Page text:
TGF (Trigger Guard, Forward Controls) is available in standard (straight) and winter versions. Both are machined from 7075 aluminum, they do not have spring loaded detent for the front, but use a set screw like Magpul's, and a standard trigger guard roll pin in the rear.
We retained the use of roll pin for TGF's rear, as it's reliable and robust, it also will not loosen. The front set screw (1/16 Allen wrench is required) is flush with the receiver and doesn't protrude.
Both versions feature a canted front edge to make rocking the magazine into the mag well easier. The winter version has as much constant/unchanged space from the trigger bow forward as possible (instead of the space inside tapering and decreasing as the trigger guard nears the receiver's front trigger guard holes). The space to the rear of the trigger bow is inaccessible for the user's finger, so it's kept small and low.
Available in anodized black, desert tan, and OD green.
TGF is designed for use with TDP spec forged lower receivers, and fills the gap forward of the pistol grip, between the trigger guard "ears" (note that TGF will not swing down like TDP spec trigger guards). All the sharp edges and corners have been removed.
Lower receivers made from Cerro Forge "keyhole" forgings generally have taller trigger guard ears, as do Colt, LMT, and BCM lower receivers.
Please note ZEV produced lower receivers appear to have shorter trigger guard ears, and these shortened ears expose a bit of the bottom of the TGF, as shown below. This has no bearing on functionality. The latest Mega lowers (with the old Mega atomic whirl) has been reported to have longer ears that do cover the TGF.
Left: ZEV made lower receiver. Right: Colt receiver. On these ZEV produced receivers, TGF lines up with the grip's corner, where the trigger guard is supposed to be.
On receivers that are adhering more closely to TDP specs and tolerances, TGF is near flush with the trigger guard ears.
TGF installed on a Colt receiver
TGF installed on an LMT lower receiver
Though TGF was designed to be compatible with LMT MARS-L lower's longer trigger guard ears, the length of these ears can vary. Do note in rare cases, the areas forward of the trigger guard ears may still need to be fitted for some MARS-L lowers.
TGF also features an angled front end to facilitate rocking the magazine into the magazine well. In so doing, the design opens up the magazine well slightly for those that use the rock into mag well technique. For those that don't, the angle takes nothing away from the way they're used to inserting magazines, "beer can" straight into the magazine well.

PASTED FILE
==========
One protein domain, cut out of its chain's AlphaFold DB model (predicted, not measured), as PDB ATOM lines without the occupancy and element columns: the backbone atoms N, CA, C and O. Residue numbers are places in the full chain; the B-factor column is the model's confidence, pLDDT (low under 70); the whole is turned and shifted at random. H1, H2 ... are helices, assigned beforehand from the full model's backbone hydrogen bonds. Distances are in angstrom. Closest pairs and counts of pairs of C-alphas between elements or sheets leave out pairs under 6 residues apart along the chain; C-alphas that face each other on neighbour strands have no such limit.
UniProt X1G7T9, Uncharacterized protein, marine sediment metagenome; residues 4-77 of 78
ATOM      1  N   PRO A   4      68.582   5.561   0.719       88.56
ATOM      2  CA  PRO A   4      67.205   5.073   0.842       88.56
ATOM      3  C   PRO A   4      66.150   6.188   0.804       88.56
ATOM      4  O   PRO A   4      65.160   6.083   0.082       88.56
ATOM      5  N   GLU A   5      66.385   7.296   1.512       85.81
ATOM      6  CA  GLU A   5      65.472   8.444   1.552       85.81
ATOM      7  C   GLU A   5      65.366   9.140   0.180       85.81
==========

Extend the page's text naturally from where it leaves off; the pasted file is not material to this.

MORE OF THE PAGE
TGF's design will not allow the trigger finger to be pinched if the user's trigger finger happens to be on the bottom of the trigger guard. The design of maximizing the space forward of the trigger, and keeping the portion behind the trigger small (as this space is inaccessible to the user) accomplishes more purposes than one.
TGF is proudly designed and made in the USA. A trigger guard roll pin and set screw (for the front) are included. A 1/16 Allen wrench is required (not included).
TDP width for the trigger guard is 0.430 +/- 0.003. TGF follows TDP specs and tolerances. The gap between the rear trigger guard ears is 0.438 + 0.008 / -0.000. Given the rather loose tolerances of the space between the trigger guard's rear ears, TGF (or any trigger guard, for that matter) could be just right, or slightly loose. This is normal, the TDP spec width of the trigger guard and that of the lower inside the trigger guard ears all but guarantee an in spec trigger guard will be loose inside the ears.
TDP diameter for the front right ear of the trigger guard is 0.125 +0.003. If the hole is on on the upper side of the tolerance, TGF's set screw can rattle inside. This too, isn't unique to TGF.
We'd like to remind folks that AR15s/M16s are tools, and every part has a tolerance value. It isn't an advantage or useful feature for combat weapons to be so tight that they lose their tolerance for debris, sand, and mud. TDP trigger guards swing down, and they wouldn't be able to do so if any foreign object in its way can stop them from doing so.
We don't fudge and get creative with TDP specs and tolerances. If we made TGF on the wide side (didn't even think about it, but we wouldn't do it anyway because it has problems of its own), we'd risk the TGF being too tight and not fitting Colt, LMT and BCM lower that are true to TDP specs. We design and produce duty grade components for duty/combat weapons, and we adhere to TDP specs and tolerances.